Definitely. I think the song is the most radio friendly and pop sensible things that we have written. It was a huge breakthrough for us a band to know that we are capable of writing a song like this. We definitely want to continue to experiment writing songs like this. It seems like every show we play it is the song that people are talking about.

You guys seem to take a strong stand on the disconnect that “screens” or electronics have on our daily lives, how do you battle that with this modern day?Especially considering how necessary they are in the music business?

It is such a battle. I want to use it as a tool, like a hammer or a shovel. However I don’t want to feel like I need to be on the thing all the time. I like to experience the moment, I don’t need to document every meal I eat, every outfit I wear, every show that I go to. I think that if I am truly in the moment that I will remember the event vividly. The tough part about that mindset is that people want to know so much of who we are, what we do, our personal lives, so that you have to document to an extent, we can’t afford to not make connections with people at this stage of our career. What I ask of our fans is that when they come to shows, don’t worry about taking pictures or video during our set, that is what we pay people to do, so that they can sit back and enjoy. We will post those moments later for you. We just want people to get lost in our music, to escape from their lives. You can’t do that tethered to a phone.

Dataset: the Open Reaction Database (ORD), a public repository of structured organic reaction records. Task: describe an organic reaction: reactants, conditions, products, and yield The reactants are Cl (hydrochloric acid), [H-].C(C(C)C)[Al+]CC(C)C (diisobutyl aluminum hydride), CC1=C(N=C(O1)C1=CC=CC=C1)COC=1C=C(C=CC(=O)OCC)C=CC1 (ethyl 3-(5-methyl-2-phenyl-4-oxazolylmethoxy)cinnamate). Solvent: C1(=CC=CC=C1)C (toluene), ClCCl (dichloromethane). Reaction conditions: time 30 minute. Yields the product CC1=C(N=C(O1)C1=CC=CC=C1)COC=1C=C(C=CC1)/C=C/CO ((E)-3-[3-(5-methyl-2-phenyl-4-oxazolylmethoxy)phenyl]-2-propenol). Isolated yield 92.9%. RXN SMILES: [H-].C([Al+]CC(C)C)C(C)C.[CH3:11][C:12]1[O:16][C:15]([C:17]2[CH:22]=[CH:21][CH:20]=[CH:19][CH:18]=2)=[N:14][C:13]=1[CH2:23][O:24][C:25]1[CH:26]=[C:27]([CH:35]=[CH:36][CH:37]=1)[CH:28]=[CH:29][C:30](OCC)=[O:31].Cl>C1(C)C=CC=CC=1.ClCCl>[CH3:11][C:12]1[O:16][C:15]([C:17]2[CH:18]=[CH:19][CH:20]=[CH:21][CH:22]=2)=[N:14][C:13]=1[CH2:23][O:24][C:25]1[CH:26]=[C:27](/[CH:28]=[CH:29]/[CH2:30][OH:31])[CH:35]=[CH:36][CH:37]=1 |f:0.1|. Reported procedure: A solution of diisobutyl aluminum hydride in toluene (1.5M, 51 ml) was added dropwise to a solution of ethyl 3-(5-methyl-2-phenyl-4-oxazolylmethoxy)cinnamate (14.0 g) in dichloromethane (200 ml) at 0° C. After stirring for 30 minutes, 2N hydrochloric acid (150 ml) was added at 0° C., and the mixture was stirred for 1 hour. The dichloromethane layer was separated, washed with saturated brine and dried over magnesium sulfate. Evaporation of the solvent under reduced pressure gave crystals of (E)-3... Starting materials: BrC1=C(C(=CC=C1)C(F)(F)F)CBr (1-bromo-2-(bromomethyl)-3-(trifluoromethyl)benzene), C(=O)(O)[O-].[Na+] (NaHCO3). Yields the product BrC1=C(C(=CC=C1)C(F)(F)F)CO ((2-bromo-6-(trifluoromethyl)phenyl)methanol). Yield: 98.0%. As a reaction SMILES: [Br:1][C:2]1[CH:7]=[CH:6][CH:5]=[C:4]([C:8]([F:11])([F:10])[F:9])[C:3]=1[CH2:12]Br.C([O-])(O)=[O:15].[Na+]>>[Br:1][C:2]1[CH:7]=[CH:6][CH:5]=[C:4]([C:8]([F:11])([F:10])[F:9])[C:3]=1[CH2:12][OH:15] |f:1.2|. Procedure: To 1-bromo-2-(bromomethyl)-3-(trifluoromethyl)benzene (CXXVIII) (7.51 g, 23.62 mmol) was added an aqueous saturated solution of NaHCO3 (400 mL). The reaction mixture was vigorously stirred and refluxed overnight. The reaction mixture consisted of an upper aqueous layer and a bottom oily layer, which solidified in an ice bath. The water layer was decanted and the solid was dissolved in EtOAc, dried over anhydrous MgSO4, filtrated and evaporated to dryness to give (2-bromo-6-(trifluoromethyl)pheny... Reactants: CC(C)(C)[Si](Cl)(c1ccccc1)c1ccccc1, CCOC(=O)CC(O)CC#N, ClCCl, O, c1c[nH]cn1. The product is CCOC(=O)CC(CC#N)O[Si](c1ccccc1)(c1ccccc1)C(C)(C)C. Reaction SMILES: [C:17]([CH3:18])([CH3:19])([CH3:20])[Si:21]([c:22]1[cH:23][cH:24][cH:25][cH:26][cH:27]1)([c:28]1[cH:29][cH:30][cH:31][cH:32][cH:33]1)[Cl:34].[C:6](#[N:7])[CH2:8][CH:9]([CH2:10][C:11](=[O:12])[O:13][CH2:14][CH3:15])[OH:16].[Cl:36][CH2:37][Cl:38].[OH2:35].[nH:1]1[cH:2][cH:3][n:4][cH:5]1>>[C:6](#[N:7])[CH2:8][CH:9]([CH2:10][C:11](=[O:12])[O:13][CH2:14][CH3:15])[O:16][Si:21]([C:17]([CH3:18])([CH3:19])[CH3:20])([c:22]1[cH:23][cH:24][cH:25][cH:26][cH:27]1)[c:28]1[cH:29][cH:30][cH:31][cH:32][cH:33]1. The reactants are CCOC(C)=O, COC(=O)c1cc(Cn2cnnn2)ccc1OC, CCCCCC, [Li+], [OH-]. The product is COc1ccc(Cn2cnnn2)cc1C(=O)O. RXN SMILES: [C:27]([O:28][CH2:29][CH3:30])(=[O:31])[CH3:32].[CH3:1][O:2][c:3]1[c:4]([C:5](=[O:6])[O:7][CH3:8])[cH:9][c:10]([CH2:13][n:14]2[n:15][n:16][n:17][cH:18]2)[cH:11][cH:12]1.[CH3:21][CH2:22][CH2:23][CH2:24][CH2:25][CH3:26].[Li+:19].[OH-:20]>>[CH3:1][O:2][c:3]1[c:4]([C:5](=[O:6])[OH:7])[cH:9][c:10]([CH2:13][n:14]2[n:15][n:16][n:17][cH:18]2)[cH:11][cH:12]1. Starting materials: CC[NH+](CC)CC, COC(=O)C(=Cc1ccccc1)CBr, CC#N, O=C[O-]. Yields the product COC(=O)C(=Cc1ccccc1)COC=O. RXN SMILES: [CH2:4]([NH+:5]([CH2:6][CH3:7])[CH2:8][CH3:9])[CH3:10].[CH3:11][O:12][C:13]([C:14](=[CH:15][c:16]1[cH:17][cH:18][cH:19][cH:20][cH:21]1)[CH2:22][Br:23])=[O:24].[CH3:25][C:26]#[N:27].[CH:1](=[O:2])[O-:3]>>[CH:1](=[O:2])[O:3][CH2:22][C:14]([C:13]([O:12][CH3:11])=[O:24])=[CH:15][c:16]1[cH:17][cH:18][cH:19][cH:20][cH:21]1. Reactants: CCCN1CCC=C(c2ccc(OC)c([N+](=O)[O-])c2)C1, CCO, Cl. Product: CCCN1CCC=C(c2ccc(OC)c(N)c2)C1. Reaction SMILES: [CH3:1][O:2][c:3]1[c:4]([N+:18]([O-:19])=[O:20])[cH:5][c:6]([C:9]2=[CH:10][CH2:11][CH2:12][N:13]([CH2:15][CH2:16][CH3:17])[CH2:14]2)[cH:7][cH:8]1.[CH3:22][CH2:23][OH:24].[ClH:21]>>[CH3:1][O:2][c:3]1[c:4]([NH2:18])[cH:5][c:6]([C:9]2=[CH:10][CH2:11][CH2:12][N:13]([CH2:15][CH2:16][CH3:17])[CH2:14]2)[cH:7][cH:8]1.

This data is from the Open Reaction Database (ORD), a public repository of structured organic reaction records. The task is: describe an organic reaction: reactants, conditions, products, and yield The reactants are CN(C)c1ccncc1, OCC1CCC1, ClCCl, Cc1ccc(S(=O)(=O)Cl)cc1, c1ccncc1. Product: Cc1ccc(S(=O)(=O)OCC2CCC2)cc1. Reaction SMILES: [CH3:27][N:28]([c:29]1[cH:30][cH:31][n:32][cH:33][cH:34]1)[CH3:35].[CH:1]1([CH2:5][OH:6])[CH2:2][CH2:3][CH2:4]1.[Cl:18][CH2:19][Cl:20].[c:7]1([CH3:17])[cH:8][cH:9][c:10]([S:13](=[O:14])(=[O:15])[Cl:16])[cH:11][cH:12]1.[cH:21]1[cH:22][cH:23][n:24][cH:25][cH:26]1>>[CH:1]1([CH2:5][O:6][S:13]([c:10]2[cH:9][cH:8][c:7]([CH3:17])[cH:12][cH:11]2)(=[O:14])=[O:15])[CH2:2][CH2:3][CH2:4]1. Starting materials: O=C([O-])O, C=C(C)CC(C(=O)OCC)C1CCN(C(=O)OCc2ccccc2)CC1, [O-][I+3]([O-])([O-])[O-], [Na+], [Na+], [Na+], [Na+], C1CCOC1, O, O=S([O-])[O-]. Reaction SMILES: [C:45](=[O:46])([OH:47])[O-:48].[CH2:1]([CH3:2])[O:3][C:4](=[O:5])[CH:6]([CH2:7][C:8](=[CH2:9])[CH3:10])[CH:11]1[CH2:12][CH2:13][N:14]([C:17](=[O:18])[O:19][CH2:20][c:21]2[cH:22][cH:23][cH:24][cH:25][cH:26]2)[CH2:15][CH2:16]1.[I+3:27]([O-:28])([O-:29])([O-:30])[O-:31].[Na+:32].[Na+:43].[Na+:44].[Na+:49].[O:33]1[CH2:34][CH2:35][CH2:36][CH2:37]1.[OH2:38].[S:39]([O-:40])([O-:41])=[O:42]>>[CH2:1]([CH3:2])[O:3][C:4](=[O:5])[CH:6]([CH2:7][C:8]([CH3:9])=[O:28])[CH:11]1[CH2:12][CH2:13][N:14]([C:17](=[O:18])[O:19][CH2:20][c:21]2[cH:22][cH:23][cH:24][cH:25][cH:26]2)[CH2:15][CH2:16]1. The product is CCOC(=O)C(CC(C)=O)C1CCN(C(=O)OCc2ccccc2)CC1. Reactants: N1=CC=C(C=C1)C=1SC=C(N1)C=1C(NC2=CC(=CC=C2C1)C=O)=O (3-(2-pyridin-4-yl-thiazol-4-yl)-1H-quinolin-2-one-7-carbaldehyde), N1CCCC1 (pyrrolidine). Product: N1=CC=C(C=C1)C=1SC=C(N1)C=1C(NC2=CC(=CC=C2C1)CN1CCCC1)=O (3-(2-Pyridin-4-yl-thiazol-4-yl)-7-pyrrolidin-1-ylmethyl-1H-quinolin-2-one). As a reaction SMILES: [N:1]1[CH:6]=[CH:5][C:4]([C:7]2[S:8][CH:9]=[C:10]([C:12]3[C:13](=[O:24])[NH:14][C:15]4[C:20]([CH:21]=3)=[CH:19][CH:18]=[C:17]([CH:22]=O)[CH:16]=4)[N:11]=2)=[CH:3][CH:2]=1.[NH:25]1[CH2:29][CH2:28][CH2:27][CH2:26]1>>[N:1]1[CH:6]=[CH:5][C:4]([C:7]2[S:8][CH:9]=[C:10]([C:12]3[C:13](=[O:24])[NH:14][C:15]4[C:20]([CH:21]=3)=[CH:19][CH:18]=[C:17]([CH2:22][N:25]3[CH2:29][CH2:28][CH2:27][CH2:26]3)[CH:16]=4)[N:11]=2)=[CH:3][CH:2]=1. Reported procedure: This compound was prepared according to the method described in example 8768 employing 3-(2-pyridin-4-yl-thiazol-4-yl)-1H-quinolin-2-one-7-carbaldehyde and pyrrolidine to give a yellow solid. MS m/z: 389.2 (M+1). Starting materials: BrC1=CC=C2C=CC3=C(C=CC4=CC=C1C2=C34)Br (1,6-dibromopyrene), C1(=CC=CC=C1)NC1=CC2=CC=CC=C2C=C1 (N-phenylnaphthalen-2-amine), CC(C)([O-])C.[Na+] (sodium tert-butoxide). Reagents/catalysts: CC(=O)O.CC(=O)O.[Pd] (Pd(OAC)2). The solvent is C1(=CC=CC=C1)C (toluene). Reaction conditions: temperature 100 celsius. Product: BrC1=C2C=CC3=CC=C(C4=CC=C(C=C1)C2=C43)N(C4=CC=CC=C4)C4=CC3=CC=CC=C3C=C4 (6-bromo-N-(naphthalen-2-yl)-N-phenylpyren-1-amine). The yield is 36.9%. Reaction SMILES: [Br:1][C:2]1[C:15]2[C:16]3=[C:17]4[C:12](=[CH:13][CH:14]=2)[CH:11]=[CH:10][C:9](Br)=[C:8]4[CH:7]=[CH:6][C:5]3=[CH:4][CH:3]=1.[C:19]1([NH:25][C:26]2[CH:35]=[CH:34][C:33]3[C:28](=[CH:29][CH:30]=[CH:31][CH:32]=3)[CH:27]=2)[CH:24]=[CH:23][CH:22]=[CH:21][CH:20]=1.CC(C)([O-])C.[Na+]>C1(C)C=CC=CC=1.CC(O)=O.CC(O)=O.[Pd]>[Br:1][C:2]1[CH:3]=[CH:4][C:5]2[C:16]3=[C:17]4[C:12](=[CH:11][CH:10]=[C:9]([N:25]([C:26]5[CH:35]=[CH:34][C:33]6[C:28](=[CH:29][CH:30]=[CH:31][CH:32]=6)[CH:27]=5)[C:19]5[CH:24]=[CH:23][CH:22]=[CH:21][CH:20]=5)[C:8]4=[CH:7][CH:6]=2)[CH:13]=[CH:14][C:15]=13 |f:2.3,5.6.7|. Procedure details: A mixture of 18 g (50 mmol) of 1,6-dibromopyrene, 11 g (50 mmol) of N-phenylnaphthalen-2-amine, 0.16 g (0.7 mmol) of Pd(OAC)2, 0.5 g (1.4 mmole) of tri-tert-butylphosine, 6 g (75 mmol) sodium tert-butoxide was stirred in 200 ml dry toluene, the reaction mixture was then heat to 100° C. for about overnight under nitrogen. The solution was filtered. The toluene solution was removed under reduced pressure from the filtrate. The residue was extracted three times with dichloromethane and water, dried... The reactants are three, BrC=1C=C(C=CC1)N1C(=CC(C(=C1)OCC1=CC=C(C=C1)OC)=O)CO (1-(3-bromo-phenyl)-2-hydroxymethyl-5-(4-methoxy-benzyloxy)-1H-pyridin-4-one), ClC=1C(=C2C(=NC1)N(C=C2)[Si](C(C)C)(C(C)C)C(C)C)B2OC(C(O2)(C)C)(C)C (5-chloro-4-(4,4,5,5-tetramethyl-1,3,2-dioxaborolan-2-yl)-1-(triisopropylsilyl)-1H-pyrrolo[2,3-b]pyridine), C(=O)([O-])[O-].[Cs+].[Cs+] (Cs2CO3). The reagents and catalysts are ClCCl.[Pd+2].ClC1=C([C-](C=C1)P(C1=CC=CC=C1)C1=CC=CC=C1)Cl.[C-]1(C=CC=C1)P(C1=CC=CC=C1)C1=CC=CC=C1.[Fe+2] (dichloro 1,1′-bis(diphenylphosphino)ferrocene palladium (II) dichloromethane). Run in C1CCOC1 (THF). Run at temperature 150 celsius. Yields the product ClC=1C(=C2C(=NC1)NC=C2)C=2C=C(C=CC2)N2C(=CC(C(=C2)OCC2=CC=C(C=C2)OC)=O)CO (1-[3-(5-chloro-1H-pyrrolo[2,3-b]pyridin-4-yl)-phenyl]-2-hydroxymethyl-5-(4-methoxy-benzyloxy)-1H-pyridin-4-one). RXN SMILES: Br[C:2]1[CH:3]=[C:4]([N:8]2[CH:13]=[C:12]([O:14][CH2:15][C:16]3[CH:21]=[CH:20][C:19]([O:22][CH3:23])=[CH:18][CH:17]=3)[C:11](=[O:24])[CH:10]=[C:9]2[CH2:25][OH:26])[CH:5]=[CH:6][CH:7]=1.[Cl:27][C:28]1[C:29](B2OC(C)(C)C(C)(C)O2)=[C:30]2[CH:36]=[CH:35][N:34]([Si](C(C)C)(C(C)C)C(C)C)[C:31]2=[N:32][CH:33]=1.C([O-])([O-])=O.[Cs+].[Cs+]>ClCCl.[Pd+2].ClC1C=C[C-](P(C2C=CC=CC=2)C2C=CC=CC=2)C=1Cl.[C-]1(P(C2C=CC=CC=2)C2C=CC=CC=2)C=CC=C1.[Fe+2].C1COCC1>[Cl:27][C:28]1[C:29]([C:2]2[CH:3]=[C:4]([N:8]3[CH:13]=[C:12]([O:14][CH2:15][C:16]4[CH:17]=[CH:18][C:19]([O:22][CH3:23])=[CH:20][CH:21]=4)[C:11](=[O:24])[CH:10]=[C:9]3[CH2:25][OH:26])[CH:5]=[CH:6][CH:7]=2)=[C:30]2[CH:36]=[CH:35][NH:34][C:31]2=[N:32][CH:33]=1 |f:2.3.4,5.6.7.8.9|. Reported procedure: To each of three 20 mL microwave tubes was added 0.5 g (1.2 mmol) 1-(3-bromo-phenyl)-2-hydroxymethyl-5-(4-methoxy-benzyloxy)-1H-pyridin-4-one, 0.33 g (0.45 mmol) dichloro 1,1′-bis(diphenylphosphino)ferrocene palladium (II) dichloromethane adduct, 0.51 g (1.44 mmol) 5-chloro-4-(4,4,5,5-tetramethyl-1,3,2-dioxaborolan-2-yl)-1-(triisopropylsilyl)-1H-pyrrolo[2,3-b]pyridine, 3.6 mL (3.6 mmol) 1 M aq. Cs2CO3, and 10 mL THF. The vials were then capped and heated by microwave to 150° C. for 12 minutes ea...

Do you think that your online presence is important for fans to find you and critics to find your music to write about?